This is the third installment in the Gower Project: “The Tale of Florent.” It may look modern, but it’s thoroughly medieval, so by our standards it’s quite politically incorrect. ;)** How does a promising but naïve young man redeem himself by guessing what all women want? And how will he deal with an unattractive bride? This is Gower’s version, and not Chaucer’s, so the guy is a whole lot more likable and the story a whole lot more light-hearted. Made for the third International Conference of the John Gower Society, University of Rochester, NY, June 30-July 3, 2014. Faithful, but with some poetic license. ;) I am grateful to Janine Portal for letting me use her stunning painting "Oracle" (exhibited in SL) as the back drop for this film. It has all the qualities of nature and design that maintain the medieval (and yet not) Fairy Tale properties of this little story.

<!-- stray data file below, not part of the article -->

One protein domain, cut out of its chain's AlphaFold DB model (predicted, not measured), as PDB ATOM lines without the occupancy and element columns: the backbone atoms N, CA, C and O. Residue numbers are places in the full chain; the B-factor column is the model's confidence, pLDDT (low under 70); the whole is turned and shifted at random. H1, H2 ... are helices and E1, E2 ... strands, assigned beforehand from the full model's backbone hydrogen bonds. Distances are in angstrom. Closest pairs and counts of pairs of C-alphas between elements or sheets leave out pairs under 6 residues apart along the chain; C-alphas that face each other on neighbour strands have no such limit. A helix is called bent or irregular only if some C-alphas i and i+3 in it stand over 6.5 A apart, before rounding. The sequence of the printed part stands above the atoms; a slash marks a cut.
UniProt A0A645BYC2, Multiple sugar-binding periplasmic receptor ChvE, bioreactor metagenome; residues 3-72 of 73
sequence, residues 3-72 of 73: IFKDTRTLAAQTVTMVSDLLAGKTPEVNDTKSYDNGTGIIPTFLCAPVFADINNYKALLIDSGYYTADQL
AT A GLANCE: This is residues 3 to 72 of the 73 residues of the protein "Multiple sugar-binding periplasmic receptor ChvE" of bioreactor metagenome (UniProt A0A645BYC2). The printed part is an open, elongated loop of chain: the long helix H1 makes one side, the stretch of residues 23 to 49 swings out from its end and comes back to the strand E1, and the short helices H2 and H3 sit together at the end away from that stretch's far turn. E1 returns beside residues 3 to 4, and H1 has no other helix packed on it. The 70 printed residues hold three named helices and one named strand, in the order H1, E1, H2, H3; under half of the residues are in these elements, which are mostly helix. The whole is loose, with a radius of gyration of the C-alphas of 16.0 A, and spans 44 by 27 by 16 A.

**The sexism and ageism in this story may bother (it worried ME a bit), so one could ask why even try to modify a fourteenth-century "loathly lady" story? There are at least three famous ones in and a bit after Chaucer's day not including the Ballad of King Henry and the Irish Sovereignty Tale (The Sons of Eochaid Mugmedon). As Gower says in a Latin colophon to Book I: Naturatus amor nature legibus orbem subdit. "Love fashioned for nature's ends subjects the world to nature's laws." Desire is so hard to control. We like to think that we can marry someone for their character, but sexual desire is subject to the physical as well as the psychological. The theme of all these films is Kinde, both "nature" and "natural," "kindness" and "kind." We marry our kind. It is unnatural, said the medievals, for a young, lusty man to desire an old, ugly woman especially when forced to. That's why, perhaps, both men and women want mastery over love, because it's just as hard to stop desiring someone who doesn't desire you back as it is to be told to desire someone. (That's actually the frame story Gower provided for these tales: an unrequited lover.) Yes, Florent's reward for humiliating himself and admitting he's been a privileged prick is a beautiful young woman. But I tried to temper that by making her leap back into what she really wanted to do: be a mechanic dressed in her overalls (not in Gower!). He has given her mastery not just over love (it was "mastery over MEN's love" in Gower), but mastery over her MIND. Rhyming with "kind" which is a pun on "nature." She fixes his bike and he builds their house, doing something constructive for the first time in his life.

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